The whole article can be read by clicking here.
Over the last few weeks I have read countless articles written by Israelis who are guilt ridden about every Arab child who has died or has been injured, and anxious about the way the world perceives Israel's action in Gaza. This anxiety and guilt is shared by millions of Jews in the diaspora.
A car arrived with more patients. One was a 21-year-old man with shrapnel in his left leg who demanded quick treatment. He turned out to be a militant with Islamic Jihad. He was smiling a big smile.
“Hurry, I must get back so I can keep fighting,” he told the doctors.
He was told that there were more serious cases than his, that he needed to wait. But he insisted. “We are fighting the Israelis,” he said. “When we fire we run, but they hit back so fast. We run into the houses to get away.” He continued smiling.
“Why are you so happy?” this reporter asked. “Look around you.”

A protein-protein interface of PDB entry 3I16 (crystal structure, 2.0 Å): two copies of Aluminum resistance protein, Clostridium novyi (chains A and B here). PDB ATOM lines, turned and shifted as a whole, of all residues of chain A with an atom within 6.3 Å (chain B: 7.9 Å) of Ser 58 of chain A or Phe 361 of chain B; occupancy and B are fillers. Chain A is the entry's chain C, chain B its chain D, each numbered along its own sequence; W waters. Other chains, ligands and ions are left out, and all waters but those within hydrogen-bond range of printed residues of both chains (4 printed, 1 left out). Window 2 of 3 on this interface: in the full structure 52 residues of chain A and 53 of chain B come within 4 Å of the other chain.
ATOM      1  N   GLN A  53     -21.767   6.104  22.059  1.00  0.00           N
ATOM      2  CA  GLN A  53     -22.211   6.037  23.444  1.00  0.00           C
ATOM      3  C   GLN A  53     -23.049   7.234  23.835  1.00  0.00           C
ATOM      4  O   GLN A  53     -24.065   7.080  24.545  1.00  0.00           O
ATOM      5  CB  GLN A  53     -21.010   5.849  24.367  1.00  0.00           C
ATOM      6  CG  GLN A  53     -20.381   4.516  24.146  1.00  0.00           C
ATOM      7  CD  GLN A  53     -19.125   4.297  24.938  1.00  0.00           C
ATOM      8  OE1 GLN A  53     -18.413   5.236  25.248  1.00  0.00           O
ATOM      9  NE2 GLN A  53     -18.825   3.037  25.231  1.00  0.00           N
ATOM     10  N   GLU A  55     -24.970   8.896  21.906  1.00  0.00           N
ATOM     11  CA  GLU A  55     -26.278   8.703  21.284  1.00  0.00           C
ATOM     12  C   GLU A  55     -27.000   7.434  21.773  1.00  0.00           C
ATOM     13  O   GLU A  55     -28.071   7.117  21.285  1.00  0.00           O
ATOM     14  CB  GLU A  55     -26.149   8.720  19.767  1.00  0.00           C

A girl who looked about 18 screamed as a surgeon removed shrapnel from her leg. An elderly man was soaked in blood. A baby a few weeks old and slightly wounded looked around helplessly. A man lay with parts of his brain coming out. His family wailed at his side.
“Don’t you see that these people are hurting?” the militant was asked.
“But I am from the people, too,” he said, his smile incandescent.
“They lost their loved ones as martyrs. They should be happy. I want to be a
But when we read something like the above article, we have to realize that we are fighting an enemy that thrives on death and destruction. If their attitude continues to be the achieving martyrdom, Israel should oblige. Israeli bashers be damned. They would condemn Israel even if Israel bombed Gaza with confetti.